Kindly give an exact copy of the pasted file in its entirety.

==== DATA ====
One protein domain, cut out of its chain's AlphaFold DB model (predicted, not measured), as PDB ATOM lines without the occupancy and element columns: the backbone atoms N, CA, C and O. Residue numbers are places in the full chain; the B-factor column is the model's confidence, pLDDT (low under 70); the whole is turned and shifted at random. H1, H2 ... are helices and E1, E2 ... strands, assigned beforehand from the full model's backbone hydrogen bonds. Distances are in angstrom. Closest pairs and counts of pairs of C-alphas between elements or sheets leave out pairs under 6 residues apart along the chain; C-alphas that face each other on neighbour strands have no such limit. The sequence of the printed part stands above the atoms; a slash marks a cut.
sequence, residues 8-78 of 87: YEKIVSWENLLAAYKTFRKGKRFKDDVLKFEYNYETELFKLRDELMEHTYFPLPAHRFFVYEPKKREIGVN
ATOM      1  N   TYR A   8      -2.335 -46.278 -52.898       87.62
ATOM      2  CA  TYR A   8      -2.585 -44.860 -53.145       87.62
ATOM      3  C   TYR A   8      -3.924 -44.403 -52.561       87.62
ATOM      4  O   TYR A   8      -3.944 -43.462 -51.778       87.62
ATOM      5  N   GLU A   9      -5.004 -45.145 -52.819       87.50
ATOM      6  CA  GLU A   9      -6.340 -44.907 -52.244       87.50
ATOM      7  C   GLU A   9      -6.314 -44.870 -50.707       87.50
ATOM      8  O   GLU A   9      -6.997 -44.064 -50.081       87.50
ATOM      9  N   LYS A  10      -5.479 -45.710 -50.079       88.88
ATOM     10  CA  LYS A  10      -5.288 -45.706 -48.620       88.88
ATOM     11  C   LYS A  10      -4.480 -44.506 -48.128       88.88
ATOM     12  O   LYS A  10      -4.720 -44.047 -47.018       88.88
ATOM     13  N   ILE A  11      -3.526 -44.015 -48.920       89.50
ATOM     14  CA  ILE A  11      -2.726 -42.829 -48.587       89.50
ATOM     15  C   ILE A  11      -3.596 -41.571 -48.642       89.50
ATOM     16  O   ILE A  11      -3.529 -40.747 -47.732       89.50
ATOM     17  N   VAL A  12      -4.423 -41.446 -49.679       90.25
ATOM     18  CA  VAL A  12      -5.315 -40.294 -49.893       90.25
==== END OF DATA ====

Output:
One protein domain, cut out of its chain's AlphaFold DB model (predicted, not measured), as PDB ATOM lines without the occupancy and element columns: the backbone atoms N, CA, C and O. Residue numbers are places in the full chain; the B-factor column is the model's confidence, pLDDT (low under 70); the whole is turned and shifted at random. H1, H2 ... are helices and E1, E2 ... strands, assigned beforehand from the full model's backbone hydrogen bonds. Distances are in angstrom. Closest pairs and counts of pairs of C-alphas between elements or sheets leave out pairs under 6 residues apart along the chain; C-alphas that face each other on neighbour strands have no such limit. The sequence of the printed part stands above the atoms; a slash marks a cut.
sequence, residues 8-78 of 87: YEKIVSWENLLAAYKTFRKGKRFKDDVLKFEYNYETELFKLRDELMEHTYFPLPAHRFFVYEPKKREIGVN
ATOM      1  N   TYR A   8      -2.335 -46.278 -52.898       87.62
ATOM      2  CA  TYR A   8      -2.585 -44.860 -53.145       87.62
ATOM      3  C   TYR A   8      -3.924 -44.403 -52.561       87.62
ATOM      4  O   TYR A   8      -3.944 -43.462 -51.778       87.62
ATOM      5  N   GLU A   9      -5.004 -45.145 -52.819       87.50
ATOM      6  CA  GLU A   9      -6.340 -44.907 -52.244       87.50
ATOM      7  C   GLU A   9      -6.314 -44.870 -50.707       87.50
ATOM      8  O   GLU A   9      -6.997 -44.064 -50.081       87.50
ATOM      9  N   LYS A  10      -5.479 -45.710 -50.079       88.88
ATOM     10  CA  LYS A  10      -5.288 -45.706 -48.620       88.88
ATOM     11  C   LYS A  10      -4.480 -44.506 -48.128       88.88
ATOM     12  O   LYS A  10      -4.720 -44.047 -47.018       88.88
ATOM     13  N   ILE A  11      -3.526 -44.015 -48.920       89.50
ATOM     14  CA  ILE A  11      -2.726 -42.829 -48.587       89.50
ATOM     15  C   ILE A  11      -3.596 -41.571 -48.642       89.50
ATOM     16  O   ILE A  11      -3.529 -40.747 -47.732       89.50
ATOM     17  N   VAL A  12      -4.423 -41.446 -49.679       90.25
ATOM     18  CA  VAL A  12      -5.315 -40.294 -49.893       90.25